Security also becomes simpler. A micro-application is responsible for securing its own data. The data is 100% controlled by the application, so it only needs to concern itself with what it does. The only external interfaces are documented and need to be treated as part of the application. If an application needs data from another micro-application, it obtains it via a web-service. The web-service is secured using the same SSO tokens as everything else in the application, so the application does not have full access to foreign data, only by what is grated by the user token.

Micro-applications should be split up so logically connected functionality and data is grouped together to that external interfaces are minimised and functionality that is needed/updated together, is maintained and lives together. Maybe the users are (almost) disjoint (pages for customers, suppliers, and employees, for example), maybe they deal with data owned by (mostly) disjoint departments (product catalogue, customer databases, and financial data, for example). Sometimes, data is instead split by domain; for example, a web store can be split into product browsing, shopping cart, product catalogue maintenance, and customer data maintenance. The responsibility of each micro-application is then to maintain and secure the data it owns, and to expose it using simple and clear web-services to other micro-applications.

Proponents of micro-services may say that keeping services internal makes it hard for other applications to re-use them. There is virtually no truth to that. Exposing a service is not a technically challenging task. Documenting and securing such an interface is. Either the micro-service proponent is just exposing services with little thought to stable and secure interfaces, or they spend way too much time and money documenting and securing interfaces that are only ever used by a single application. I would argue that micro-services are less agile than micro-applications: if micro-services are well-documented, changing them is complex because all consumers need to be updated. In micro-applications, internal services can be changes without changing documentation or notifying consumers, because we know there are none. If micro-services are not documented, changing them is a game of Russian roulette combined with a treasure hunt: you have to go look for all services relying on the service you wish to change and hope that none of them rely on an undocumented peculiarity. Micro-applications have a clear distinction between externally usable services and internal services. Internal services (most of them) can be changed risk-free without a big hunt for users, as the users are all in the same application. External services are few and changed rarely, but always documented and traceable. Relying on external data should be a big deal, and the challenge is not technically writing the web-service.

Micro-applications are not the answer if you need information from wildly different domains on the same screen. Micro-frontends claim they can solve that problem, and maybe they can, but if you are developing serious applications you re probably better off with a monolith or some micro-service abomination (which is also a monolith in the user-interface). In such cases, you can stretch the definition of micro-application (which I’ve never properly defined anyway) to multi-application and make either a monolithic or micro-service-based application for the web-shop, a backend application which can probably be largely monolithic while relying on some services shared with the customer-facing application, all feeding financial data into an off-the-shelf financial package. Large applications like Facebook likely have some homebrew bastardized version of micro-frontends, or are actually some notion of micro-applications (this is very obvious if you have used, e.g., Amazon web-services, where each service clearly has its own team making the UI and APIs).

Micro-applications is not some theoretical untried framework. The main micro-application architecture I use is as I’ve described in previous blog posts (part 1, part 2, part 3 coming Real Soon Now). This architecture uses Spring Boot for the service layer and Angular for the Presentation layer. The architecture encourages sharing GUI components to achieve a uniform look and feel between micro-applications and relies fundamentally on Keycloak for SSO. I’ve also written about that, and the as-yet unwritten part 3 of the Spring Boot/Angular architecture will go into more detail.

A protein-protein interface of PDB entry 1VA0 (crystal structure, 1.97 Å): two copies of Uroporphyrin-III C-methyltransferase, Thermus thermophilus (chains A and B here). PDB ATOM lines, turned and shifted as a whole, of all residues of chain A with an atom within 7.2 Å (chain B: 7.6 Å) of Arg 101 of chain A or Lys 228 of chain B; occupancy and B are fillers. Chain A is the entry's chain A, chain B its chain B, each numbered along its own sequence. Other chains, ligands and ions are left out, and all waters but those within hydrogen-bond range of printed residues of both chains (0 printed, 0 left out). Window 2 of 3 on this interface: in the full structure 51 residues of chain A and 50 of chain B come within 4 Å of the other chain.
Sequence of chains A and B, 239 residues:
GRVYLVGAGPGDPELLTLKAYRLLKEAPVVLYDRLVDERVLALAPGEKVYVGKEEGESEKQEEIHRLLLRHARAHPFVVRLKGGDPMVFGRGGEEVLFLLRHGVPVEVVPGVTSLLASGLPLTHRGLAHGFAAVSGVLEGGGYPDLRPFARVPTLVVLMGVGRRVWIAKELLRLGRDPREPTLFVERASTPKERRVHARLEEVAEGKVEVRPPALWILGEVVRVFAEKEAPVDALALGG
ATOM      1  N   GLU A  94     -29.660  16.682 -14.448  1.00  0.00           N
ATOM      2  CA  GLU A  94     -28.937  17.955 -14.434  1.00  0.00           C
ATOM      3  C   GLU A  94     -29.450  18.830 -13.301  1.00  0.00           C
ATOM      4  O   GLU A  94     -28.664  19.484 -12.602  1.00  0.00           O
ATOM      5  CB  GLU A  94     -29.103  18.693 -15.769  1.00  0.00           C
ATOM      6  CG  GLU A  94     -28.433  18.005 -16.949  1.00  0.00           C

This architecture has been rolled out to multiple customers. At one customer, we have a good handful of micro-applications (the number changes as we add or retire applications). They are now relatively uniform, though we just went thru a multi-year migration to the above architecture. It was a multi-year endeavour not because it had to be, but because we could take our time and migrate applications individually. Applications are similar, but some are almost 100% run on the frontend while others have no frontend at all. In addition to the Spring Boot/Angular applications, we also employ Keycloak with custom theming to match with the custom applications. Keycloak is a classical Java Enterprise application running in Wildfly with a AngularJS frontend. The landscape also includes a CMS maintained by a third party. The look and feel also matches the applications. Some applications rely on a MySQL database for storage, others on PostgreSQL, and some have no data dependencies. One application is just a couple of shell scripts in a Docker container deployed decentrally at clients of the customer. but most important, once a user is using any of the applications, they can navigate to others without ever knowing that is what they are doing. Some require authentication while others do not. Once authenticated, users can access applications they have rights to, and they will only be asked to authenticate when they reach the first application that requires it.

So, in conclusion, micro-applications allow balancing the need for splitting applications up for the many good reasons that makes sense, with the need for keeping IT landscapes simple. They do that by grouping like functionality together to minimise external interfaces and reduce the number of components that need to be touched to make a change. Micro-applications allow applications to use their own technologies and architectures, but recommends uniformity over small local improvements. Micro-applications are larger than micro-services and keep connections between layers internal so they can easily be changed, while keeping external interfaces stable. Micro-applications are largely self-contained and easy to deploy. At the same time, they are also easy to test, as they have few and well-documented external dependencies that can easily be stubbed using common tools. To the end-user, a micro-application landscape presents as a single application.

Leave a Reply

Your email address will not be published. Required fields are marked *

This site uses Akismet to reduce spam. Learn how your comment data is processed.